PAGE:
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Eur Spine J. 2013 Aug;22(8):1820-8. doi: 10.1007/s00586-013-2798-1. Epub 2013 May 15.

Evaluation of intervertebral disc cartilaginous endplate structure using magnetic resonance imaging.

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Department of Orthopaedic Surgery, University of Pennsylvania, Philadelphia, PA, USA.



The cartilaginous endplate (CEP) is a thin layer of hyaline cartilage positioned between the vertebral endplate and nucleus pulposus (NP) that functions both as a mechanical barrier and as a gateway for nutrient transport into the disc. Despite its critical role in disc nutrition and degeneration, the morphology of the CEP has not been well characterized. The objective of this study was to visualize and report observations of the CEP three-dimensional morphology, and quantify CEP thickness using an MRI FLASH (fast low-angle shot) pulse sequence.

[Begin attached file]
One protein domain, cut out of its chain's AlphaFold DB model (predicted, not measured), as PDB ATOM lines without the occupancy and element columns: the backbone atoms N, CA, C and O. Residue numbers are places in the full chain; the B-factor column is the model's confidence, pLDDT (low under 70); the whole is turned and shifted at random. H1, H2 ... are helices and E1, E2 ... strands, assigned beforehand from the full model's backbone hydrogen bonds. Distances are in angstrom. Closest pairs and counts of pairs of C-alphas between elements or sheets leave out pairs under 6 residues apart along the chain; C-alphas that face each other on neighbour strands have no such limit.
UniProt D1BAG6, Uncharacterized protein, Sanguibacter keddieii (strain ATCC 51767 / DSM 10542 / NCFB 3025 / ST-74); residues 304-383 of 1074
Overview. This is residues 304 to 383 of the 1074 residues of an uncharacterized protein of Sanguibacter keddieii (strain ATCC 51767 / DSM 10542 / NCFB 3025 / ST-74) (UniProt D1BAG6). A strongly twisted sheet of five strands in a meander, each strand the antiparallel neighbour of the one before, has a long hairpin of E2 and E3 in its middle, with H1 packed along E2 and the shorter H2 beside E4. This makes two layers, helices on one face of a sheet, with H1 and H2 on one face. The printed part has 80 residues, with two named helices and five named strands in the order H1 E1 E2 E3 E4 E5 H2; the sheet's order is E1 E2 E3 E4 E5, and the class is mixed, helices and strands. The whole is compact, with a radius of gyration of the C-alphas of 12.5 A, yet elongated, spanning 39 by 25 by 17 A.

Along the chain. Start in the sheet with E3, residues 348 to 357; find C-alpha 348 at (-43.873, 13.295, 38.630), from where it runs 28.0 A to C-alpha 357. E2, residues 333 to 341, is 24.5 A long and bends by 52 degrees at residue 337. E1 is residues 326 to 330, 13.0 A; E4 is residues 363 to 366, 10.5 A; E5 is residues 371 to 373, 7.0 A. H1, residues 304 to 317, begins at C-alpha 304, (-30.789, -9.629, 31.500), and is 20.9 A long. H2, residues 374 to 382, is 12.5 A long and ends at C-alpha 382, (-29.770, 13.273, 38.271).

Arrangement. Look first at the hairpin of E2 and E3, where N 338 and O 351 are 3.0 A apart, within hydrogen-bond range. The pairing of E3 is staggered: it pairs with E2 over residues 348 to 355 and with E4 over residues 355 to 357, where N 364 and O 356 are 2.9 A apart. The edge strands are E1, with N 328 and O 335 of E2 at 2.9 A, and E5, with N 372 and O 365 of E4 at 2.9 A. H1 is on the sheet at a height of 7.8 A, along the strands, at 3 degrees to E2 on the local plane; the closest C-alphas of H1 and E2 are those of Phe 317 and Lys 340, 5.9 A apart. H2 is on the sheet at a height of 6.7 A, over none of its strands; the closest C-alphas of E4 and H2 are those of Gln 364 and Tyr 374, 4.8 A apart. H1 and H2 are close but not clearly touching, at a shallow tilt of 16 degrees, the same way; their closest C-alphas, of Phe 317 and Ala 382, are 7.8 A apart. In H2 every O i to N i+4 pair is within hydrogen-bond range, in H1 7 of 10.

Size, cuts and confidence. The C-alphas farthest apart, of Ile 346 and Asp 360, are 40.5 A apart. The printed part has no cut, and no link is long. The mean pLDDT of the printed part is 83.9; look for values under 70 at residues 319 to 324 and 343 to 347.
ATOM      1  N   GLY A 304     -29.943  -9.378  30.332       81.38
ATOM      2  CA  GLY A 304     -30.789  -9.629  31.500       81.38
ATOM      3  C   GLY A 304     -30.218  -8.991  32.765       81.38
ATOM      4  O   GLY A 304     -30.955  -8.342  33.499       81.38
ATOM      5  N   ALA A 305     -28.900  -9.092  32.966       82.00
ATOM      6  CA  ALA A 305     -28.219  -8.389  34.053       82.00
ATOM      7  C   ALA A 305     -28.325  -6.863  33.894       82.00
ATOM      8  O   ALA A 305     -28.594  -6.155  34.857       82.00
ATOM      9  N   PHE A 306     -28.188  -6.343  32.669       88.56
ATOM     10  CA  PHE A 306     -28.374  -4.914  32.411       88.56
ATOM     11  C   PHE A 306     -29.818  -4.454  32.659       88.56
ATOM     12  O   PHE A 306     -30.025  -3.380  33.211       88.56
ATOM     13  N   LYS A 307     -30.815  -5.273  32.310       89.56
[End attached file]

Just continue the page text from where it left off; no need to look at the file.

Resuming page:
MR imaging of ex vivo human cadaveric lumbar spine segments (N = 17) was performed in a 7T MRI scanner with sequence parameters that were selected by utilizing high-resolution T1 mapping, and an analytical MRI signal model to optimize image contrast between CEP and NP. The CEP thickness at five locations along the mid-sagittal AP direction (center, 5 mm, 10 mm off-center towards anterior and posterior) was measured, and analyzed using two-way ANOVA and a post hoc Bonferonni test. For further investigation, six in vivo volunteers were imaged with a similar sequence in a 3T MRI scanner. In addition, decalcified and undecalcified histology was performed, which confirmed that the FLASH sequence successfully detected the CEP.


CEP thickness determined by MRI in the mid-sagittal plane across all lumbar disc levels and locations was 0.77 ± 0.24 mm ex vivo. The CEP thickness was not different across disc levels, but was thinner toward the center of the disc.


This study demonstrates the potential of MRI FLASH imaging for structural quantification of the CEP geometry, which may be developed as a technique to evaluate changes in the CEP with disc degeneration in future applications.

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